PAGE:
Recurrent colorectal cancer and questions raised by surgical intervention

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Published: 11 Nov 2014
Views: 2493
Prof Tom Treasure - University College London, London, UK

Prof Treasure talks to ecancertv at NCRI 2014 about recurrent colorectal cancer which has spread to the lungs or liver and the questions raised over the efficacy of current treatment practices involving surgery, which may or may not be beneficial.

Click here for more information about the trial.

When colorectal cancer recurs, as it does in about half of patients who we hope to have cured, it can spread to the liver and to the lungs. For years now people have opportunistically taken out metastases from the lungs in the hope that it might help and that has become more common. Right from the earliest days there has been serious doubt about whether that really is an effective treatment and cures anybody. Clearly if you were lucky enough to catch just the one metastasis you might complete a cure but that’s not in the nature of blood borne disease. So it’s carried out in hope rather than expectation.

Because they’re very selective about who they operate on, when I say they I mean we as thoracic surgeons, it’s patients with one, two or three and they only show up after some time. But they are a very selective group of patients who might be in the most indolent end of the distribution. So the fact that some of them live for a number of years afterwards might be the selection of the more indolent cases, rather than the effectiveness of the surgery.

So what we decided to do some years ago was to try and subject that to a randomised trial and the acronym is Pulmonary Metastasectomy in Colorectal Cancer, PulMICC, and the design is this in essence. Because the majority of patients who have lung metastases would not be and are not considered for surgery, you will say no to some patients, patients who have just got one or two and they seem completely well otherwise and there’s a chance of curing them, surgeons are invited to take them out and they willingly do so. But if you say no to some and yes to others across a rather complex spectrum of disease, it stands to reason, it seems to me, that there are some where there is doubt between those two and indeed there are because when you sit in the multidisciplinary teams, the discussion instead of being a quick yes or no can become very protracted and then patients are brought back after another few weeks and so on. So these are the patients in whom we propose there is sufficient, perfectly evident uncertainty to put it to the patients so that they should be randomised.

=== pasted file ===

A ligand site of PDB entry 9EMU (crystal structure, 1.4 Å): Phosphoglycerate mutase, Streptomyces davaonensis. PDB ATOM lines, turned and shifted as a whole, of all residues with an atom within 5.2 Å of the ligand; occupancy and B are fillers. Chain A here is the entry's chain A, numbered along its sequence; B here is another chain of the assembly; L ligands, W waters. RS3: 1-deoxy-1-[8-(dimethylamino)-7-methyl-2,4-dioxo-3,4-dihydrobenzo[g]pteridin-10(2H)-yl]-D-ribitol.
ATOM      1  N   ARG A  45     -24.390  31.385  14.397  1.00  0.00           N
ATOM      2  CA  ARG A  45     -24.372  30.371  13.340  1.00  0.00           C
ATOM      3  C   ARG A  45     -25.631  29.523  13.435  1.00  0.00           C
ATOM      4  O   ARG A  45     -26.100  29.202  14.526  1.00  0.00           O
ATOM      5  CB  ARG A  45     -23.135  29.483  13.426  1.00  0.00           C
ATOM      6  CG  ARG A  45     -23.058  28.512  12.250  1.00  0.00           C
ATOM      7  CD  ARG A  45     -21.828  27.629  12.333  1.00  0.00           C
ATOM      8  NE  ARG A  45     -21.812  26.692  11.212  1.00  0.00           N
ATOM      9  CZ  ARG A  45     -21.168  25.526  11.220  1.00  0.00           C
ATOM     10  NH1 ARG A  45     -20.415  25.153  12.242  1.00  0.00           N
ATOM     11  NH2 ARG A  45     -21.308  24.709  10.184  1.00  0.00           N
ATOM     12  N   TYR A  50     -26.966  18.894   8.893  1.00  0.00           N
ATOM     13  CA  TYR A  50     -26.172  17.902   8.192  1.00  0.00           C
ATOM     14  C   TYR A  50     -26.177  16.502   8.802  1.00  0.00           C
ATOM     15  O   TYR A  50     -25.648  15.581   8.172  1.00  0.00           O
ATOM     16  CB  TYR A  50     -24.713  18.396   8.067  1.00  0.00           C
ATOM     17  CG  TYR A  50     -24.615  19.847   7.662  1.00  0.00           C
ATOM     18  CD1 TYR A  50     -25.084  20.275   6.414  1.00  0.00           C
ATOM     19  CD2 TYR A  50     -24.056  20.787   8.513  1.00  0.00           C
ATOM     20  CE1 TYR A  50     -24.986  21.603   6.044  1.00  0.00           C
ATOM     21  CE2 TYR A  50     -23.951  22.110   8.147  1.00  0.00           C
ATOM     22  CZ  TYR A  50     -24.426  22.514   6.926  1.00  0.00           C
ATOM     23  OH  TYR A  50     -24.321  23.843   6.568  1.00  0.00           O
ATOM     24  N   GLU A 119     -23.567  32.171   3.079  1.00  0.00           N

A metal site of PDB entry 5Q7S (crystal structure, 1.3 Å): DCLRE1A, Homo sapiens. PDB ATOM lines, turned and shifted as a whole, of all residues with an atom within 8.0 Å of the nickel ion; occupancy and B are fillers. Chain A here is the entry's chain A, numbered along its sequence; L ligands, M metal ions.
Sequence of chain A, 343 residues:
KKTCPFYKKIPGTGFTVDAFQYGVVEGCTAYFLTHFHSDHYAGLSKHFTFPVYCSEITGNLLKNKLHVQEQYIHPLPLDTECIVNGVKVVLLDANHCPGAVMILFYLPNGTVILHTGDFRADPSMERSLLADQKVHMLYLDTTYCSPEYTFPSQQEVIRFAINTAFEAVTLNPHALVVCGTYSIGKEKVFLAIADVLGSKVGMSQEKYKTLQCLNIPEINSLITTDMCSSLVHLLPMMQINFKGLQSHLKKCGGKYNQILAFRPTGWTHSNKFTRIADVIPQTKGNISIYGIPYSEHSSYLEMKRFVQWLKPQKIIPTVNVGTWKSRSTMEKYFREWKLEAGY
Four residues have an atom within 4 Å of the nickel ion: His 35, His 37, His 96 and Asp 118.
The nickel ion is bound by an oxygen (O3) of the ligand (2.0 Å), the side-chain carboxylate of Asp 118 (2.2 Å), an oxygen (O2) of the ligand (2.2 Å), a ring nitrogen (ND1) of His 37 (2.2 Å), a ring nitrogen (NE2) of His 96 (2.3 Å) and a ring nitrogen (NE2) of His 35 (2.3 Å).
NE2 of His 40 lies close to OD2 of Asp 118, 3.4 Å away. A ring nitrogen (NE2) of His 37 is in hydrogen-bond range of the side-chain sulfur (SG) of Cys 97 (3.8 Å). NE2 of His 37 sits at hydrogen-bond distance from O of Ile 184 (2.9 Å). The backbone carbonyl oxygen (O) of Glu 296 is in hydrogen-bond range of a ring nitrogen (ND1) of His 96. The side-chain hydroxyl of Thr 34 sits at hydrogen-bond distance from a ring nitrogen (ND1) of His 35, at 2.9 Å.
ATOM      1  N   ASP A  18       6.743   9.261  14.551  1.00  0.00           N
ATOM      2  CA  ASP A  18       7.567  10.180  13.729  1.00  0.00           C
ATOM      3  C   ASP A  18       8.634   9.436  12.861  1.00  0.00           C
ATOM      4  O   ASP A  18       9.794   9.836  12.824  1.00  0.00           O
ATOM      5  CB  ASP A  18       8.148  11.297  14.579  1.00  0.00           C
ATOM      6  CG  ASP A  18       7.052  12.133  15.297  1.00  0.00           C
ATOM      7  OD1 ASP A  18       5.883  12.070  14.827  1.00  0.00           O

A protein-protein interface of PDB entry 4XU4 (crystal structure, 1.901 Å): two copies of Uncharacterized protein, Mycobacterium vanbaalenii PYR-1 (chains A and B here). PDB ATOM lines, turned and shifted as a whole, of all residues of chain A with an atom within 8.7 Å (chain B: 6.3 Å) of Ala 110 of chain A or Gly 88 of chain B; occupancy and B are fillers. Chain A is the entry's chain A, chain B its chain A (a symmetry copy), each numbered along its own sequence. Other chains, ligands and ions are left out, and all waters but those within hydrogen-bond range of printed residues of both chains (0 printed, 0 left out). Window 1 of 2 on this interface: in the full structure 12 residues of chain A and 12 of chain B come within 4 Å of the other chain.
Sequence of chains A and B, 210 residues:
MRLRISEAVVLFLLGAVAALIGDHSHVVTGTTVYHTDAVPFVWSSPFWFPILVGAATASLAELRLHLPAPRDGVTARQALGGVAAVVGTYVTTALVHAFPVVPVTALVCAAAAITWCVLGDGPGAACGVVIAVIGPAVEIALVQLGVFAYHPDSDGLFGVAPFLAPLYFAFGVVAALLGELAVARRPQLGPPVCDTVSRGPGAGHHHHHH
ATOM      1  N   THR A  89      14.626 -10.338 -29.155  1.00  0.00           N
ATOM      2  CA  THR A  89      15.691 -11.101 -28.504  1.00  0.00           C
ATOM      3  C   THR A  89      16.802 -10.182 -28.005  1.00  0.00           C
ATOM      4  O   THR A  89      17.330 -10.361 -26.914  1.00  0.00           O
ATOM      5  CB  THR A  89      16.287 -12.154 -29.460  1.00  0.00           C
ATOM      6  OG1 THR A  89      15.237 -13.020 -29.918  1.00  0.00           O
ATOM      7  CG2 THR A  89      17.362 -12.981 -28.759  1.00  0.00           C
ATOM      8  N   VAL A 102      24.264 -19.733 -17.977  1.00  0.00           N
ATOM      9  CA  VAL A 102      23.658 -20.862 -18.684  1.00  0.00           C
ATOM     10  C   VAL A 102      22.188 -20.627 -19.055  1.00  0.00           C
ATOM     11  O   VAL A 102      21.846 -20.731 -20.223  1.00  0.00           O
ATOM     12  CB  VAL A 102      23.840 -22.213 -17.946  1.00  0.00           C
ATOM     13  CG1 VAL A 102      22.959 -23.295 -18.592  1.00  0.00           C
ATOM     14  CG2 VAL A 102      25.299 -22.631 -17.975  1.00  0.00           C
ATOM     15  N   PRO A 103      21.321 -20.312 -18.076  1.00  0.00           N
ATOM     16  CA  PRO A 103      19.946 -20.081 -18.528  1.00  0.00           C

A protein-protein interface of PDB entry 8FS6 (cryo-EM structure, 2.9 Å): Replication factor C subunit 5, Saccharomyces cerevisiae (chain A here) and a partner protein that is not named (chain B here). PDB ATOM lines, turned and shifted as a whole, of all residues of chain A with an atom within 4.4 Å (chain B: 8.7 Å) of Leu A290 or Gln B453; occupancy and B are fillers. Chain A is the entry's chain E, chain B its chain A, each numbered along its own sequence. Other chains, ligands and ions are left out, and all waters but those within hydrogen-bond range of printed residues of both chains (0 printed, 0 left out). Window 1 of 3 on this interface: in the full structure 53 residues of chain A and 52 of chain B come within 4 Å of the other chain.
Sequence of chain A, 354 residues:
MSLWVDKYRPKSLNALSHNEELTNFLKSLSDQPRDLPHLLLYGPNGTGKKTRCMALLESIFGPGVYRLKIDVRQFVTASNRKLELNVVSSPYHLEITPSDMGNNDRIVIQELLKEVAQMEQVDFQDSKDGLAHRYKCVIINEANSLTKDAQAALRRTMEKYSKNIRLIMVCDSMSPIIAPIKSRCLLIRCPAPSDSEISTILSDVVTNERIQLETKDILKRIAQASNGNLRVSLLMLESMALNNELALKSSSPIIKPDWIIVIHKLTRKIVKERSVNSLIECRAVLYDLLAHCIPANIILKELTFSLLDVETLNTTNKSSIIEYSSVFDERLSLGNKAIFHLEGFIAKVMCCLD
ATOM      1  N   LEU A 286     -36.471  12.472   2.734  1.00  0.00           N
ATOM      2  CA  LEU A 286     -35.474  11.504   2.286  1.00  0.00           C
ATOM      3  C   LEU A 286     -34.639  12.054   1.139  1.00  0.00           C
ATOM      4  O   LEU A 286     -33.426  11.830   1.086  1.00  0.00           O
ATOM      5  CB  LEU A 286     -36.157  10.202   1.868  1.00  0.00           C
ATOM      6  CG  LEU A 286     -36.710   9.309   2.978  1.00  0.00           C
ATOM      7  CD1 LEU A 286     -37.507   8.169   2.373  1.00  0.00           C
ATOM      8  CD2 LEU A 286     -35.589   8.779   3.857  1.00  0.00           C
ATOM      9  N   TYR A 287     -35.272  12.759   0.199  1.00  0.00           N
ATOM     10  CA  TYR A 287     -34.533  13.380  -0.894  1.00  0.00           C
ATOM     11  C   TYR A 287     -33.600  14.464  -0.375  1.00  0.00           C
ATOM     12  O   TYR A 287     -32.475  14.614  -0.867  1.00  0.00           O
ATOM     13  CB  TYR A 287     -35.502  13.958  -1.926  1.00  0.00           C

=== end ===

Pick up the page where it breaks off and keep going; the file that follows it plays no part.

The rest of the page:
We started the study three or four years ago as a feasibility study funded by Cancer Research UK. This model is that we recruit all patients who might be a candidate, and we’ve recruited 300 , and of them randomise those where the clinical team and the patient accept that there is sufficient uncertainty about what is the better course of action for them to allocate them at random and there are about 70. Now we’ve shown that it’s feasible to randomise but it’s a difficult thing to do, to randomise patients to have or not have rather dramatic treatment. It’s not like two different doses of a drug or two drugs very much like each other. So that’s recognised as being difficult but just because it’s difficult doesn’t mean that we don’t need to find out the answer.

When do you hope to find out?

The whole thing rather hinges at the moment on the committee CTAAC which will decide in a few weeks’ time whether we get funding to carry on the study for another three years. We would then need a couple of years after that to let time go by to see survival and non-survival emerging as the main outcome of interest. We have twenty centres nominally open in Britain of whom about a dozen have produced cases in enough numbers to matter. But also we now have, because we’re writing about it and talking about it and doing exercises such as this, interest from Germany, Italy, Spain, perhaps America but that’s a difficult one, Serbia and China. So if some or all of those come on board we could get good numbers and maybe a decent sized trial within the time frame.

What do you think will be the outcome of this study?

There’s a huge amount of data already in observational studies. I quite deliberately make no attempt to look under the bonnet; not everybody is able to do that but I can, it just goes along. What I can say is because of the nature of the patients who are being operated on, there will be a fair number alive at five years amongst those who are selected to have surgery. What has not been done before is to see in exactly the same group of patients randomised to not have it, whether they will also survive similarly. We have done various mathematical modelling studies where we take cancer registry patients who have not had this surgery and I’d have to say they survive quite well too. So if I were to predict I would say very little difference between the two but clearly those who are practising this surgery at present believe that there is a difference so we need to find out.